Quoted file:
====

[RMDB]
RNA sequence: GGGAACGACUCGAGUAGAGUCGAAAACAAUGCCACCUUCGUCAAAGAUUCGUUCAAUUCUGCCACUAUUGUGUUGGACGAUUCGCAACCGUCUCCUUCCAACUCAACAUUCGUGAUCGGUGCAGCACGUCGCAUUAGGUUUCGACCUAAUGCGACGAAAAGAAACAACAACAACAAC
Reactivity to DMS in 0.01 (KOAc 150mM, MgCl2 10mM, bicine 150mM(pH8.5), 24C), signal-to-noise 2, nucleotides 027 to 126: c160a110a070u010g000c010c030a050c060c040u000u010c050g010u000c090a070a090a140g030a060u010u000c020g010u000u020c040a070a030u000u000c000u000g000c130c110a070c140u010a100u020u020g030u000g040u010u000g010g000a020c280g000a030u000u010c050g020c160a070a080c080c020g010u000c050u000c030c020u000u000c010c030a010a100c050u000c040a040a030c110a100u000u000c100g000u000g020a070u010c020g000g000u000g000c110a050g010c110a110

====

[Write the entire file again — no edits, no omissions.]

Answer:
[RMDB]
RNA sequence: GGGAACGACUCGAGUAGAGUCGAAAACAAUGCCACCUUCGUCAAAGAUUCGUUCAAUUCUGCCACUAUUGUGUUGGACGAUUCGCAACCGUCUCCUUCCAACUCAACAUUCGUGAUCGGUGCAGCACGUCGCAUUAGGUUUCGACCUAAUGCGACGAAAAGAAACAACAACAACAAC
Reactivity to DMS in 0.01 (KOAc 150mM, MgCl2 10mM, bicine 150mM(pH8.5), 24C), signal-to-noise 2, nucleotides 027 to 126: c160a110a070u010g000c010c030a050c060c040u000u010c050g010u000c090a070a090a140g030a060u010u000c020g010u000u020c040a070a030u000u000c000u000g000c130c110a070c140u010a100u020u020g030u000g040u010u000g010g000a020c280g000a030u000u010c050g020c160a070a080c080c020g010u000c050u000c030c020u000u000c010c030a010a100c050u000c040a040a030c110a100u000u000c100g000u000g020a070u010c020g000g000u000g000c110a050g010c110a110